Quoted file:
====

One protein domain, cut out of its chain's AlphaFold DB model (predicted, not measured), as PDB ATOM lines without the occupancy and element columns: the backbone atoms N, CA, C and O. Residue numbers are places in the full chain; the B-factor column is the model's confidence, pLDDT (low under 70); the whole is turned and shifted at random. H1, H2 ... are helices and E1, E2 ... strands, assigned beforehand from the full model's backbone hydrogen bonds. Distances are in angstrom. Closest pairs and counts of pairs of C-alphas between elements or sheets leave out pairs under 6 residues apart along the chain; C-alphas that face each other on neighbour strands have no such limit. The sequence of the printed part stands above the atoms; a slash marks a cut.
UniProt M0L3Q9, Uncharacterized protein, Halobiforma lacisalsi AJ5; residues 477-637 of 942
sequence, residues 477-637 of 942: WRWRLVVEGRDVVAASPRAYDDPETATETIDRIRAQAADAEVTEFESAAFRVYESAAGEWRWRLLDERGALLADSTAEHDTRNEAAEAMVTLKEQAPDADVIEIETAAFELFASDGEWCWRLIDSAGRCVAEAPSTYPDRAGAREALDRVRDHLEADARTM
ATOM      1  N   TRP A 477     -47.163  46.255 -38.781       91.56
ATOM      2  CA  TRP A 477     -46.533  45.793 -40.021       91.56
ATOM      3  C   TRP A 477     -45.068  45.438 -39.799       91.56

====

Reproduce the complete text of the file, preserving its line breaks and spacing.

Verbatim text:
One protein domain, cut out of its chain's AlphaFold DB model (predicted, not measured), as PDB ATOM lines without the occupancy and element columns: the backbone atoms N, CA, C and O. Residue numbers are places in the full chain; the B-factor column is the model's confidence, pLDDT (low under 70); the whole is turned and shifted at random. H1, H2 ... are helices and E1, E2 ... strands, assigned beforehand from the full model's backbone hydrogen bonds. Distances are in angstrom. Closest pairs and counts of pairs of C-alphas between elements or sheets leave out pairs under 6 residues apart along the chain; C-alphas that face each other on neighbour strands have no such limit. The sequence of the printed part stands above the atoms; a slash marks a cut.
UniProt M0L3Q9, Uncharacterized protein, Halobiforma lacisalsi AJ5; residues 477-637 of 942
sequence, residues 477-637 of 942: WRWRLVVEGRDVVAASPRAYDDPETATETIDRIRAQAADAEVTEFESAAFRVYESAAGEWRWRLLDERGALLADSTAEHDTRNEAAEAMVTLKEQAPDADVIEIETAAFELFASDGEWCWRLIDSAGRCVAEAPSTYPDRAGAREALDRVRDHLEADARTM
ATOM      1  N   TRP A 477     -47.163  46.255 -38.781       91.56
ATOM      2  CA  TRP A 477     -46.533  45.793 -40.021       91.56
ATOM      3  C   TRP A 477     -45.068  45.438 -39.799       91.56